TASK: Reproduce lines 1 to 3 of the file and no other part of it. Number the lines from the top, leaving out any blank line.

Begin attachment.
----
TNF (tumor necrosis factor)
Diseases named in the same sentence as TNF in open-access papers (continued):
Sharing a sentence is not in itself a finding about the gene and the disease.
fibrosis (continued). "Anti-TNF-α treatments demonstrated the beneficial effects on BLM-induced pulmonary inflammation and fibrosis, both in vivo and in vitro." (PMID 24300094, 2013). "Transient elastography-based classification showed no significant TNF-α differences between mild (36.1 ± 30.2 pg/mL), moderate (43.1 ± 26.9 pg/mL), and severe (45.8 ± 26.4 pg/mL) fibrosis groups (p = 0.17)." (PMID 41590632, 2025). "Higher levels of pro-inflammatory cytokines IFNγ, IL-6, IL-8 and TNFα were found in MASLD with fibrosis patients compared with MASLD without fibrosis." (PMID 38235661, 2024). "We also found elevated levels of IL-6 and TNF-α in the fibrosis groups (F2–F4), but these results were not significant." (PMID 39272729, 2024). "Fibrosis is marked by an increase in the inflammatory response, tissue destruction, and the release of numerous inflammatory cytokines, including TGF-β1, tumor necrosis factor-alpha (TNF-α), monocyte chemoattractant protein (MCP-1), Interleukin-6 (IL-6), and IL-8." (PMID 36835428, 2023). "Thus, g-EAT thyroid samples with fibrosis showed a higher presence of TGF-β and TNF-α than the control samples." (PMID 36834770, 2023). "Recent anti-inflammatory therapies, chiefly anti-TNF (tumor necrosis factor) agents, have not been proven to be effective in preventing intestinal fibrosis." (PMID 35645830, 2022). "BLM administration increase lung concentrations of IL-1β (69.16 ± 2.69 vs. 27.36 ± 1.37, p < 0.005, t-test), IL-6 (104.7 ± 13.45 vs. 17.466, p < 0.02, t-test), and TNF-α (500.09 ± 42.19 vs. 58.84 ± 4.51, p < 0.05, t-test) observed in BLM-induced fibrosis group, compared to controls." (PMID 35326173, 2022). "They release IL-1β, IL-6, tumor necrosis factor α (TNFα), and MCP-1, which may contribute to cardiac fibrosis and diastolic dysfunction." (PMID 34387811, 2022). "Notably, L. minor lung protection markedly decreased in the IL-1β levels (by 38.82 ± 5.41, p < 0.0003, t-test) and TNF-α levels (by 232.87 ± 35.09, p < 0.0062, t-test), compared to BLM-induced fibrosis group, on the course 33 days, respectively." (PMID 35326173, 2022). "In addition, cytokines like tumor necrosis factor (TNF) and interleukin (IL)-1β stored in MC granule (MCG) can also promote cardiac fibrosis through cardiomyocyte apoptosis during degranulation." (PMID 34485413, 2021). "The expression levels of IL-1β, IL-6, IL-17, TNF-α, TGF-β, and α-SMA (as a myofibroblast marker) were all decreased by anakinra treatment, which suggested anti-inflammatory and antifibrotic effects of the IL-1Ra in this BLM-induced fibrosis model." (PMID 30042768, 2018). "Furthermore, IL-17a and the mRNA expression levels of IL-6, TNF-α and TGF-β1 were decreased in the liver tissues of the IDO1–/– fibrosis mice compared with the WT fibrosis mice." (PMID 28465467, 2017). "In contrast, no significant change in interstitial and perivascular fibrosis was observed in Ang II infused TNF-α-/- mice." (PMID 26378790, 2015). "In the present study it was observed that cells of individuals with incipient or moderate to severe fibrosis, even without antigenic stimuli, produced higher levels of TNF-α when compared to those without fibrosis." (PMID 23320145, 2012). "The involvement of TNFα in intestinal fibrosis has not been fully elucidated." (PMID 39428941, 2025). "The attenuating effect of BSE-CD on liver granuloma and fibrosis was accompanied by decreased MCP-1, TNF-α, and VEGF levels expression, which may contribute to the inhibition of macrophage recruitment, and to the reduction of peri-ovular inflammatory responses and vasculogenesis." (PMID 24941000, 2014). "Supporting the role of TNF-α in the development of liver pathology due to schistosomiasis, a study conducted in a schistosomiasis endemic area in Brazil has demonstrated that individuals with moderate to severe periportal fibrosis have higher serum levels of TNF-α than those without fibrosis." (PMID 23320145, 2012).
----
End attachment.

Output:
TNF (tumor necrosis factor)
Diseases named in the same sentence as TNF in open-access papers (continued):
Sharing a sentence is not in itself a finding about the gene and the disease.